their databases and retrieve information."
They're combining data from the public databases, from private
databases (such as the Celera Human Genome Assembly from Celera
Genomics Group, Rockville, Md.), and from databases inside some
of their client companies. Their value added includes organizing
those data sets so that they can be searched more efficiently.
Providing that service requires a lot of precomputing of data on
the back end, and then posting it on a server farm that's available
across the Internet. The key there is to have the right devices
in order to do load balancing between the machine that serves up
the data across the Internet.
An example of load imbalance is having a thousand customers logged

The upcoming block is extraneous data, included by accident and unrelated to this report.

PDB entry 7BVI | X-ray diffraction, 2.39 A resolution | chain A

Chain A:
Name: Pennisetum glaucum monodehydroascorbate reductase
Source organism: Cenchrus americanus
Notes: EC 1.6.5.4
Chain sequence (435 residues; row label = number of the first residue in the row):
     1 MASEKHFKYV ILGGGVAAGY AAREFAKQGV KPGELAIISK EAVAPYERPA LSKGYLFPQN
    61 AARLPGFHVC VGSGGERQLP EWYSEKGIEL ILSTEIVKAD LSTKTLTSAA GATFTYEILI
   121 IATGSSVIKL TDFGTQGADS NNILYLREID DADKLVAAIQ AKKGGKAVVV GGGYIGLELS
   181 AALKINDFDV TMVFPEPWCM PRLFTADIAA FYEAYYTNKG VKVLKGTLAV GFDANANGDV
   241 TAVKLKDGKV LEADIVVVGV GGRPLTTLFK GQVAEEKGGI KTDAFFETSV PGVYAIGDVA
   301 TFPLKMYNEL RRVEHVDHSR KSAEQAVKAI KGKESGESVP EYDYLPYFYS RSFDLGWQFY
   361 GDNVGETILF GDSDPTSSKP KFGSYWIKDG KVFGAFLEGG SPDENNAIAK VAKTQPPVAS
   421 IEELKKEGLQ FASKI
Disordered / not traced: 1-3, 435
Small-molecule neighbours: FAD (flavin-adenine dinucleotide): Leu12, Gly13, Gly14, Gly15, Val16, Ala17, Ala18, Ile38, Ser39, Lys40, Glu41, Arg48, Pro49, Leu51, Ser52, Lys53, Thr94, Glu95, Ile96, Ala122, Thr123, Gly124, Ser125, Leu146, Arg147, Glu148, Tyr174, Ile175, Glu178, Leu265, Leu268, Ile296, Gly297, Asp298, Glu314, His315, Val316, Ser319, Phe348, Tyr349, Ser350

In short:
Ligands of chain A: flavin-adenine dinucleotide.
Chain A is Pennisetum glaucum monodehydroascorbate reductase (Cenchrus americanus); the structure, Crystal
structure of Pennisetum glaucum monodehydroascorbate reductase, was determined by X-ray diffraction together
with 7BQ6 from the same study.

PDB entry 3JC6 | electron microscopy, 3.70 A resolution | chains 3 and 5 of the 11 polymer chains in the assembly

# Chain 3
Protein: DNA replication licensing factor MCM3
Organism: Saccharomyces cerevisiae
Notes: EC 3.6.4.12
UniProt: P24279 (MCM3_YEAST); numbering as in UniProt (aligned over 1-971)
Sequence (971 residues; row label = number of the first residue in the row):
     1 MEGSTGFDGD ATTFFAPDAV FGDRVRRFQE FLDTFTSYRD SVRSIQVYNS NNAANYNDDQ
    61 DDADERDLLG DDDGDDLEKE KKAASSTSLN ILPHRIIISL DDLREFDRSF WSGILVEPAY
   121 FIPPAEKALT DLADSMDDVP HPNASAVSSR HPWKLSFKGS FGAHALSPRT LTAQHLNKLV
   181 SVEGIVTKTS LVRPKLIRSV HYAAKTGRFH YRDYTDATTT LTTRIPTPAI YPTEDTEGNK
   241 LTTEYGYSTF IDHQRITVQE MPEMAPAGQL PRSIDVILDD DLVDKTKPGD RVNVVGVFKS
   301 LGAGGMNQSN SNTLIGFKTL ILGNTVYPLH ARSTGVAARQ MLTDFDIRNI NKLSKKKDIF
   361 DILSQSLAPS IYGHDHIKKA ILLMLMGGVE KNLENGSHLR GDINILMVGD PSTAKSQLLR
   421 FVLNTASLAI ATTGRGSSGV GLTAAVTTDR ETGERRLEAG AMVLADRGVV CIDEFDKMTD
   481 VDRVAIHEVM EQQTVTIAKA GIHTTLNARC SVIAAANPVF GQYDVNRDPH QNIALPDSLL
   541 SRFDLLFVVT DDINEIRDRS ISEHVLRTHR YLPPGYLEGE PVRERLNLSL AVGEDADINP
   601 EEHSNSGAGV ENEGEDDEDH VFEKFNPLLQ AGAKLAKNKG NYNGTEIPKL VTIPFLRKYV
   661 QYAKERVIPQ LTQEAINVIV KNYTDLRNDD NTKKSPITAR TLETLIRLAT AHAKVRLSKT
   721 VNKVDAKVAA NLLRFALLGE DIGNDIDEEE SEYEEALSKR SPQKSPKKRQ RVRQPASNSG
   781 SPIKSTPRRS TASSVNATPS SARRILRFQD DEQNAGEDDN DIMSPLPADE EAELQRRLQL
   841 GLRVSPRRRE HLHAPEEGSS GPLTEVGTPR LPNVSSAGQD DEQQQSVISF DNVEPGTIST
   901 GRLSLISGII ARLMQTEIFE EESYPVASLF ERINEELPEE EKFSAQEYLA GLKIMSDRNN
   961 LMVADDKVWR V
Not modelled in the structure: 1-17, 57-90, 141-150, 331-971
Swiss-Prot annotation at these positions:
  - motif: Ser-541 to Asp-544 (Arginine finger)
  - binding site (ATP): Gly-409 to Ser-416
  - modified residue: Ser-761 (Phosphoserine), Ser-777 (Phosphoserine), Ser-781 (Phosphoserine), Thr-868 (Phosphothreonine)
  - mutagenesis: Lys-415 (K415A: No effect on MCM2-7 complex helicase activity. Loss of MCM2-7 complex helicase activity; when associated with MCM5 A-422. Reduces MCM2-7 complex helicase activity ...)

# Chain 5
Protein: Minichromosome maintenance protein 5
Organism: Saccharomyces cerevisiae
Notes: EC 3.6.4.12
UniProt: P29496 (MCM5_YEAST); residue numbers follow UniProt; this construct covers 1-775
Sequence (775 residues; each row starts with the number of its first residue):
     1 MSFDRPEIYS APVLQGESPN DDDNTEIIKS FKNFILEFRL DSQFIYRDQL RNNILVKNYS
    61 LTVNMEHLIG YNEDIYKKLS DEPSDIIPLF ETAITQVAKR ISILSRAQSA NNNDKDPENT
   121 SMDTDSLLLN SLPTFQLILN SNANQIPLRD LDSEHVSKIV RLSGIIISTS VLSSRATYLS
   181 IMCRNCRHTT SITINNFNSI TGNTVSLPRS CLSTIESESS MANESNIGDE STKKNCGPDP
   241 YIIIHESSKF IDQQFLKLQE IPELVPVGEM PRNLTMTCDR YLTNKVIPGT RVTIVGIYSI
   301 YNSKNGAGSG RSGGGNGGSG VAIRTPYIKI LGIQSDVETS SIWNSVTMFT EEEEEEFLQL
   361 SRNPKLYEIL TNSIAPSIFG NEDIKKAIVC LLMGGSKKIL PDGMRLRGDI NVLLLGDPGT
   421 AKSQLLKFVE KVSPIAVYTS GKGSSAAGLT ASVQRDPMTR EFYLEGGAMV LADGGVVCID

into one server and one customer logged into another, while both
servers provide access to the same database. The system has to monitor
the load on each individual server and, when one server is becoming
overloaded, log the next customer in onto a different machine.
At the other end of the system's structure, there is a host of
application servers and large storage devices. These take new data
being incorporated into the archive and precomputed results of anticipated
searches. They post those precomputed results (called metadata)
onto the servers on the front end to speed up the process. When
a researcher actually requests something that was anticipated, the
result will already be there.
"If you're a scientist and you need to know something,"
says Cheryl Chisnell, Vice President for Software Development at
Ovid Technologies in New York, N.Y., "you need to go to the
literature to get that information. We bring that literature to
you, the scientist."
Ovid provides a window into the research literature through bibliographic
databases, which are indexes to the literature and providing online
access to the full text across multiple publishers. Their supercomputer
system software is geared towards providing researchers direct access
and the ability to query the literature directly.